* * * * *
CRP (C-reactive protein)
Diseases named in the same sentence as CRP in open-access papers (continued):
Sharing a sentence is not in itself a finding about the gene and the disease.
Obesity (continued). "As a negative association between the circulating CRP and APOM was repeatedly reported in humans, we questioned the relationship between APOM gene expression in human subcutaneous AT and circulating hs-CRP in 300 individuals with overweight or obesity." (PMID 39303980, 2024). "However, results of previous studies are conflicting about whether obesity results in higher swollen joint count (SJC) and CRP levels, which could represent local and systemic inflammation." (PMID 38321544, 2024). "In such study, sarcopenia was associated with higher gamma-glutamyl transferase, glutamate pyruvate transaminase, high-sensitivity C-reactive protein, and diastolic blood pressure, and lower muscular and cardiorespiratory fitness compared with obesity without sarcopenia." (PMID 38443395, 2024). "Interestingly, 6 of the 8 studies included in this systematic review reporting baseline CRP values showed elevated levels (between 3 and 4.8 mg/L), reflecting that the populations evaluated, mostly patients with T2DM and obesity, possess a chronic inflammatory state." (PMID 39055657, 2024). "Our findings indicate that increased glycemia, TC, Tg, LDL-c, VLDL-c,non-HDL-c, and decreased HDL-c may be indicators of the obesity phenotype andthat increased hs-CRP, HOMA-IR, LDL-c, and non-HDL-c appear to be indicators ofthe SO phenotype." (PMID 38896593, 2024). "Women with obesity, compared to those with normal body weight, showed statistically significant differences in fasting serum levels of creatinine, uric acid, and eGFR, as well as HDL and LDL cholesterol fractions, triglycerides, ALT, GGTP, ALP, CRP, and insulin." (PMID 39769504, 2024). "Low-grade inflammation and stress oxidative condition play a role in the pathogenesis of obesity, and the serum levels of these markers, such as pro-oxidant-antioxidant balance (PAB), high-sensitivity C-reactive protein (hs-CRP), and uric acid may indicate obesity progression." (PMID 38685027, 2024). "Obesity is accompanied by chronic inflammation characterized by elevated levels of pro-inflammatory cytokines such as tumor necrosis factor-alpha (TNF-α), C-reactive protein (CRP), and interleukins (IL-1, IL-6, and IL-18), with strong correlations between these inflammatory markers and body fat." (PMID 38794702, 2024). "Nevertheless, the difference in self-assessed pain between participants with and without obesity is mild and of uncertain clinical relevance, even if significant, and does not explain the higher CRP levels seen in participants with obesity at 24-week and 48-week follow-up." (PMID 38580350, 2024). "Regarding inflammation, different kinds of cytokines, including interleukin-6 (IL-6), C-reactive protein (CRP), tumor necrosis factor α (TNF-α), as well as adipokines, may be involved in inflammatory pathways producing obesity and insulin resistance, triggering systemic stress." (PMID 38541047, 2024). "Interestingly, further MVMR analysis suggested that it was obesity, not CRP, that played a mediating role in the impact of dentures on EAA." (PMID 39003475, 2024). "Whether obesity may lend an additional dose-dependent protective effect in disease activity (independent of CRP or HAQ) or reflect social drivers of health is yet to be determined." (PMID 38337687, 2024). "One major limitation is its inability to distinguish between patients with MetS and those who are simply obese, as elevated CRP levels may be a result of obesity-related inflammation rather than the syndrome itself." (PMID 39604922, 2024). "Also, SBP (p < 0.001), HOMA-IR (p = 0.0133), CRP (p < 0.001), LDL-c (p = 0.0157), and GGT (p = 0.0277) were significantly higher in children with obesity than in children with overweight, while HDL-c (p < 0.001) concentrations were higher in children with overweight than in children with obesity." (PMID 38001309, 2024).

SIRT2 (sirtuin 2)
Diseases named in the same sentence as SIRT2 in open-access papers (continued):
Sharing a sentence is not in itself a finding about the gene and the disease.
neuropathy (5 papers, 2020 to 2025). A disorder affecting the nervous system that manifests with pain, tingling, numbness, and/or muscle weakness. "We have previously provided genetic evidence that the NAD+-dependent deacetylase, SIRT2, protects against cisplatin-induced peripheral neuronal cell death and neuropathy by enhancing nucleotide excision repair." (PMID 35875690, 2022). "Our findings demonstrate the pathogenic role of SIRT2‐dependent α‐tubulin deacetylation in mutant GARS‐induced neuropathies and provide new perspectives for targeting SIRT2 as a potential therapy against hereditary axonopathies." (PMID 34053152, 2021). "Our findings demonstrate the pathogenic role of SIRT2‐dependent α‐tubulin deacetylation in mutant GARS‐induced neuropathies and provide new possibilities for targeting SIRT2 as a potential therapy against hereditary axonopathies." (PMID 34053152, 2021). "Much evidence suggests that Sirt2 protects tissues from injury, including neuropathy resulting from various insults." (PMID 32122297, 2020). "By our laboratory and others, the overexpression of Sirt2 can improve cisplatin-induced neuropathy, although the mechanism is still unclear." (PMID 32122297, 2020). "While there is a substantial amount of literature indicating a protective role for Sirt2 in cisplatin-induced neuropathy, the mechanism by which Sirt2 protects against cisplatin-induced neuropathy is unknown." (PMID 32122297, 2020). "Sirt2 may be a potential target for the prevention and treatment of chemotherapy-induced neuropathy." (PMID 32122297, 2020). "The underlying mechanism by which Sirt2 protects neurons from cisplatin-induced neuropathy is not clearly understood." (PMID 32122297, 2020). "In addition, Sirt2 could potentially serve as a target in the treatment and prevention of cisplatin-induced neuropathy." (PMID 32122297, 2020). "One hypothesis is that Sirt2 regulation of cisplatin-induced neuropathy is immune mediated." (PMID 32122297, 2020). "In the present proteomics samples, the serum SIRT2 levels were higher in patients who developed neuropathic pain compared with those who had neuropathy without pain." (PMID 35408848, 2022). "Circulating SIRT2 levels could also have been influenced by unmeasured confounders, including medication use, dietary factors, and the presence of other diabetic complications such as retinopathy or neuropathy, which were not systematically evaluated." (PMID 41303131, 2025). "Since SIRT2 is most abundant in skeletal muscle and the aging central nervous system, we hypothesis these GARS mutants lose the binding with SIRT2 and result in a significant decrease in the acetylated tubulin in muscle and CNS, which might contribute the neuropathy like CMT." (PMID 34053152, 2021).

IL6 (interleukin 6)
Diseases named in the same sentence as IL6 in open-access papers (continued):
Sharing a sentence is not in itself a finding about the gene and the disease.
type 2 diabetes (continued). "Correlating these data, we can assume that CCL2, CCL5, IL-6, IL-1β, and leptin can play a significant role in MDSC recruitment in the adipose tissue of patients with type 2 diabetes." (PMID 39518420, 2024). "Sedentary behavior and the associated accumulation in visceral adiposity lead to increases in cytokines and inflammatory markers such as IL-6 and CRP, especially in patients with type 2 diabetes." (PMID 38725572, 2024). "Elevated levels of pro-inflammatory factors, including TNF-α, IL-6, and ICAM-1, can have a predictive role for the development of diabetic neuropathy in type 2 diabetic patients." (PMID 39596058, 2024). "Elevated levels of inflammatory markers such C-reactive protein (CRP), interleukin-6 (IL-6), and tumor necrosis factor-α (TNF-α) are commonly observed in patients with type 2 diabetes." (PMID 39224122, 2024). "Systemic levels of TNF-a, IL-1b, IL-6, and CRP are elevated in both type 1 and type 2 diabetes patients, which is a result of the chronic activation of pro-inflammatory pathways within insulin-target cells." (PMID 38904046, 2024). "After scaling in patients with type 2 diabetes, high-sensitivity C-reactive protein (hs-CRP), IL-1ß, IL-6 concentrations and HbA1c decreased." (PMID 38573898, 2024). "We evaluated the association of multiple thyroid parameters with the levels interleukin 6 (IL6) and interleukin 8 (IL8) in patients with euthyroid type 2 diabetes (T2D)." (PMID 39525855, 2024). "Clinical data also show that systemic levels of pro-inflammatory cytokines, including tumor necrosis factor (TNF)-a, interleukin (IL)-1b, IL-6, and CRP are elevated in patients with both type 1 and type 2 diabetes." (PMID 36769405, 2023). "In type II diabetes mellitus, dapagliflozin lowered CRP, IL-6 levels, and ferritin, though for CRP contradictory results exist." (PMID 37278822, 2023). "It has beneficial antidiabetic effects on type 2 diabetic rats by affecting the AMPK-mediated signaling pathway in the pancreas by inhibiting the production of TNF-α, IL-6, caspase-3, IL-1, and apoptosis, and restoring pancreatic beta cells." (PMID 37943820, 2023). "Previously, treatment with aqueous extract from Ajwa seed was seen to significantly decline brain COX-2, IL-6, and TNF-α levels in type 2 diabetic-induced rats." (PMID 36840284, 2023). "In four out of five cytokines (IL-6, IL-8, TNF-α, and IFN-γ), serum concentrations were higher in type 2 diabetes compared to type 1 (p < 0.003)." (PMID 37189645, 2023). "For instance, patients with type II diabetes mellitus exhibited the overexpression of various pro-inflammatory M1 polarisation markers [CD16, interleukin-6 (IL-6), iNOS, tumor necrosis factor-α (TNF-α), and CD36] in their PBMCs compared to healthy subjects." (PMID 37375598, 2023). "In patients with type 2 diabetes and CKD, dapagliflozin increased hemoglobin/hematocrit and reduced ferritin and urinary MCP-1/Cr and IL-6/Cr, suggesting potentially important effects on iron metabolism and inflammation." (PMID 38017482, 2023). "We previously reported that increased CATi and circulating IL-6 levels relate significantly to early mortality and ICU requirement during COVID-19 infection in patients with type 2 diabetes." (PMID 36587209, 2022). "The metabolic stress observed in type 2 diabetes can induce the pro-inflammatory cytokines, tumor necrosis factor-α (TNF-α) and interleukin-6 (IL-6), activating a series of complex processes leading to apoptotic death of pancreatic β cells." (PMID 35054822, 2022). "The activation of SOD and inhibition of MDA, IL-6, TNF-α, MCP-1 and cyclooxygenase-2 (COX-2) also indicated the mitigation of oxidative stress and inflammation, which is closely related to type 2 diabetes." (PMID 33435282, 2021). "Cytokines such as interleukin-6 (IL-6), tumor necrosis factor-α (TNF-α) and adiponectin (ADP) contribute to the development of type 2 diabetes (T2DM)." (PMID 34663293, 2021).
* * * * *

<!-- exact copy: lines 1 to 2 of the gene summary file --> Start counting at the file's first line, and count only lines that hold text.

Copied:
CRP (C-reactive protein)
Diseases named in the same sentence as CRP in open-access papers (continued):